Of course, not all was lost at that point. Using local fighters is nothing new for the United States, and had we then thanked the commanders politely for their time, sent them on their way with a tidy bonus, we might have been O.K. Instead, says Rondeaux, we took sides in an ethnic conflict that had roiled the country for the better part of a decade. “We allowed those same allies, who had an axe to grind against Pashtuns, carte blanche to pursue anyone they saw fit, and we called it an army.” The third mistake was allowing those warlords, many of whom stand accused of grievious human rights abuses, a significant role in the post-Taliban government, despite a national clamor for truth and reconciliation.
From the very beginning, rule of law was subsumed by the more urgent demand for security. That trade-off is at the very root of all that ails Afghanistan today. “If we really wanted to see results,” says Rondeaux, “we would have wanted to see war criminals prosecuted, the law applied fairly and justly, and Afghanistan able to pursue justice for its people.” Instead we cemented the perception that the law belongs to the powerful, the rich and the armed, no matter how egregious their offenses. In effect, we reset the clock to the early 90s, when warlords ran the country and the Taliban triumphed not by military might but popular support for their brand of quick, if brutal, justice.
Though much of the developmental efforts by the international community have centered on democracy-building exercises, foreign military forces have often relied on the services of local strongmen, regardless of their adherence to the law. As a result a new generation of power brokers, fueled by the money and influence that such connections bring, has come to the fore. In a 2004 survey conducted by the Afghan Independent Human Rights Commission, 90 percent of Afghans said that they wanted criminal warlords banned from the government. Instead, Parliament and the administration of President Hamid Karzai granted a blanket amnesty to all mujahidin, further undermining confidence in a government-supported system of justice.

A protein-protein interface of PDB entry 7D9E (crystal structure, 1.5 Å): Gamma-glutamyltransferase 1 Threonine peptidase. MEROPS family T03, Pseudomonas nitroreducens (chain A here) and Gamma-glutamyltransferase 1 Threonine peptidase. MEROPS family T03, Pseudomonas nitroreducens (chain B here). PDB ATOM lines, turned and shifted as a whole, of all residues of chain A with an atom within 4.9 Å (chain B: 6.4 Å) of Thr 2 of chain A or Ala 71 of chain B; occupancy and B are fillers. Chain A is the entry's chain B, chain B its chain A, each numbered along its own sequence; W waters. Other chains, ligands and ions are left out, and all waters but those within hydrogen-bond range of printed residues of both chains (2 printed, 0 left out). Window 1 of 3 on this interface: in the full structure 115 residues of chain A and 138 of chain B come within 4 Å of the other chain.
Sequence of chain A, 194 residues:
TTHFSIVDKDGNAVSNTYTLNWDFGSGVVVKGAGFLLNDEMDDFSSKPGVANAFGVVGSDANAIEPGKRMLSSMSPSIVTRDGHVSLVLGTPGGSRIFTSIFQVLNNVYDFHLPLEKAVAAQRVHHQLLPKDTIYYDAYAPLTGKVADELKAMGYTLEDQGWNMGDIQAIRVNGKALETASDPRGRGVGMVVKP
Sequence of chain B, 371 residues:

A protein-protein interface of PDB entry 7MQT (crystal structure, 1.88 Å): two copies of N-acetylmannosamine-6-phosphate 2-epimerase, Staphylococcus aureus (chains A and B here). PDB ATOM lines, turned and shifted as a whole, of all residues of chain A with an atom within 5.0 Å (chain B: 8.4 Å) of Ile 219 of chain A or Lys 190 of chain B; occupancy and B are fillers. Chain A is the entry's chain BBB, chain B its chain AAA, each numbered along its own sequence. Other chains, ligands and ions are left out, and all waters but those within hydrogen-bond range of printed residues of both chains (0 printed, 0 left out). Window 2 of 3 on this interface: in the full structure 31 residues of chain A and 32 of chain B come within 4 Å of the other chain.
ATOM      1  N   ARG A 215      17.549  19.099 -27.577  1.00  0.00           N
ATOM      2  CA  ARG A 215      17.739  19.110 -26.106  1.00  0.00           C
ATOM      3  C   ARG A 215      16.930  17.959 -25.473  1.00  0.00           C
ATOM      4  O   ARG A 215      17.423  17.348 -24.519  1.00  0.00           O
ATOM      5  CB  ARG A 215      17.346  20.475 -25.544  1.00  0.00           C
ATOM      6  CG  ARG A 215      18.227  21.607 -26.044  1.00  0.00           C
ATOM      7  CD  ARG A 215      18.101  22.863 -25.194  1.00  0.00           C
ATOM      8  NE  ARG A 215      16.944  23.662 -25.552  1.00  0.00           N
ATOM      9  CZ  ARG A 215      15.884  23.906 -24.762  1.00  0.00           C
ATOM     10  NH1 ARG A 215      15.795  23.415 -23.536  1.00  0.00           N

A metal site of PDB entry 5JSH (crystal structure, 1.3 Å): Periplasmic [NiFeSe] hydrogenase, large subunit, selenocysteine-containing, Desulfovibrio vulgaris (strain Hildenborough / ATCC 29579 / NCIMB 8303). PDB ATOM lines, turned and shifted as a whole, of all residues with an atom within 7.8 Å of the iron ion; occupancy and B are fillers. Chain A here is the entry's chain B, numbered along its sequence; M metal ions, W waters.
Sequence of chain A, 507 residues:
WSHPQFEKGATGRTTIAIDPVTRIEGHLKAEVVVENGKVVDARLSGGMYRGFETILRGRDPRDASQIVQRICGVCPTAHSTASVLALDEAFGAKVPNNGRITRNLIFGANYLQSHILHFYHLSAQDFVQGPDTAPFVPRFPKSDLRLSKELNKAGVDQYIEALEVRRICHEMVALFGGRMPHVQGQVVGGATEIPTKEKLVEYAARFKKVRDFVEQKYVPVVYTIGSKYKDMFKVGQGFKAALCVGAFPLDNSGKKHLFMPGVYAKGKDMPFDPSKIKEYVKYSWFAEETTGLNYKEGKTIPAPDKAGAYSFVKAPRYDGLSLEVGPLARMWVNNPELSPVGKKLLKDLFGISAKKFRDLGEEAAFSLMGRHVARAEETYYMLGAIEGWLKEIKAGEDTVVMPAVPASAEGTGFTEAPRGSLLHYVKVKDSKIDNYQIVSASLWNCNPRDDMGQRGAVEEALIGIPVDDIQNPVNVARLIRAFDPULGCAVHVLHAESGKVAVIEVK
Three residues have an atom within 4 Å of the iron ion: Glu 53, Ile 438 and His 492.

“Even as a liberal I can say that the Taliban time was better,” says Sadiq Niazi, a Soviet-trained technocrat in Afghanistan’s oil and gas industry. “Yes, there was dictatorship, and they didn’t let girls go to school, but at least there was justice. It doesn’t matter if I have to go to mosque five times a day or grow a beard, as long as we have rule of law.” Niazi speaks from a comfortable, middle class apartment in central Kabul. Financially, he says, he is better off now than in 2001, but what’s the point, he asks, if someone could murder him tomorrow for his property, and get out of jail with a bribe or political connections? “That is the mistake the Americans made. Instead of supporting the law, they supported warlords.”
It’s not just that the international community in Afghanistan supported warlords. Rather, they supported personalities over institutions. A common refrain in post-war Iraq among American officials and military leaders was a wish for an “Iraqi Karzai” — an English-speaking, charismatic leader that looks good on the international stage and could be counted upon to do the West’s bidding. But even as frustration with Afghanistan’s current president mounts, we still ask, “If not Karzai, then who?” It’s the wrong question. That which builds nations and keeps countries strong does not wear striped capes or felt berets. Institution building is not sexy, and it can’t be done in one year, or even ten. But had we started on the fundamentals of good governance back in 2001, we might not be wondering today what Afghanistan might have looked like if Massoud had lived.